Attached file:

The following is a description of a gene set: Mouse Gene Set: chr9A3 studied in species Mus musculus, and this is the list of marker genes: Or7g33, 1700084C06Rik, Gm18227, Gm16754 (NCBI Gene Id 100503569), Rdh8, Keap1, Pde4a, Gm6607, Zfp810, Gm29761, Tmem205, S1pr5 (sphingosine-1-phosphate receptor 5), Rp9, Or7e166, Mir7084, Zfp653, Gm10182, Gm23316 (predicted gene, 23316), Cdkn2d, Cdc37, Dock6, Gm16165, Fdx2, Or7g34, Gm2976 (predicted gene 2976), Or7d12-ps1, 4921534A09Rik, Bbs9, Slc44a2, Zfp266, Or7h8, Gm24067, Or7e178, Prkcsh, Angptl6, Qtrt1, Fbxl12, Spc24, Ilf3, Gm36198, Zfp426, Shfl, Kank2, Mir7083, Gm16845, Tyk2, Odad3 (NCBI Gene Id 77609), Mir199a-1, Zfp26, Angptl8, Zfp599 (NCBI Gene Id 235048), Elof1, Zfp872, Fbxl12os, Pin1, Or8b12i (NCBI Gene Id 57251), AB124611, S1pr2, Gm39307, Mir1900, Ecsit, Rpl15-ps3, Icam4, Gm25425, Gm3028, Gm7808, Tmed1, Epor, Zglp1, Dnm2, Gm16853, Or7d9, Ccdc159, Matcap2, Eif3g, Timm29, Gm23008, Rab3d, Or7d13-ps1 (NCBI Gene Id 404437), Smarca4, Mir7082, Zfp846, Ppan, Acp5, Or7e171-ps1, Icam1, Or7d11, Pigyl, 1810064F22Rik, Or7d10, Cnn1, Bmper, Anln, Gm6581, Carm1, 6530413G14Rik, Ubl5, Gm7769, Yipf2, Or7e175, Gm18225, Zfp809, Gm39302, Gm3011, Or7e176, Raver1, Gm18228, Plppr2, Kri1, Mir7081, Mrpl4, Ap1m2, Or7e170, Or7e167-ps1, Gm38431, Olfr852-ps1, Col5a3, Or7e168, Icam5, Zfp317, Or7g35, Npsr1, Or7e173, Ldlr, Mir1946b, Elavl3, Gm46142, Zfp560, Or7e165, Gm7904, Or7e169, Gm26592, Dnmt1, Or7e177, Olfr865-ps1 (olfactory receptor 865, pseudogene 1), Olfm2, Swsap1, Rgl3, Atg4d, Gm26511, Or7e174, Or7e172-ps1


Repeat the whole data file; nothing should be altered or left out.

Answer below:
The following is a description of a gene set: Mouse Gene Set: chr9A3 studied in species Mus musculus, and this is the list of marker genes: Or7g33, 1700084C06Rik, Gm18227, Gm16754 (NCBI Gene Id 100503569), Rdh8, Keap1, Pde4a, Gm6607, Zfp810, Gm29761, Tmem205, S1pr5 (sphingosine-1-phosphate receptor 5), Rp9, Or7e166, Mir7084, Zfp653, Gm10182, Gm23316 (predicted gene, 23316), Cdkn2d, Cdc37, Dock6, Gm16165, Fdx2, Or7g34, Gm2976 (predicted gene 2976), Or7d12-ps1, 4921534A09Rik, Bbs9, Slc44a2, Zfp266, Or7h8, Gm24067, Or7e178, Prkcsh, Angptl6, Qtrt1, Fbxl12, Spc24, Ilf3, Gm36198, Zfp426, Shfl, Kank2, Mir7083, Gm16845, Tyk2, Odad3 (NCBI Gene Id 77609), Mir199a-1, Zfp26, Angptl8, Zfp599 (NCBI Gene Id 235048), Elof1, Zfp872, Fbxl12os, Pin1, Or8b12i (NCBI Gene Id 57251), AB124611, S1pr2, Gm39307, Mir1900, Ecsit, Rpl15-ps3, Icam4, Gm25425, Gm3028, Gm7808, Tmed1, Epor, Zglp1, Dnm2, Gm16853, Or7d9, Ccdc159, Matcap2, Eif3g, Timm29, Gm23008, Rab3d, Or7d13-ps1 (NCBI Gene Id 404437), Smarca4, Mir7082, Zfp846, Ppan, Acp5, Or7e171-ps1, Icam1, Or7d11, Pigyl, 1810064F22Rik, Or7d10, Cnn1, Bmper, Anln, Gm6581, Carm1, 6530413G14Rik, Ubl5, Gm7769, Yipf2, Or7e175, Gm18225, Zfp809, Gm39302, Gm3011, Or7e176, Raver1, Gm18228, Plppr2, Kri1, Mir7081, Mrpl4, Ap1m2, Or7e170, Or7e167-ps1, Gm38431, Olfr852-ps1, Col5a3, Or7e168, Icam5, Zfp317, Or7g35, Npsr1, Or7e173, Ldlr, Mir1946b, Elavl3, Gm46142, Zfp560, Or7e165, Gm7904, Or7e169, Gm26592, Dnmt1, Or7e177, Olfr865-ps1 (olfactory receptor 865, pseudogene 1), Olfm2, Swsap1, Rgl3, Atg4d, Gm26511, Or7e174, Or7e172-ps1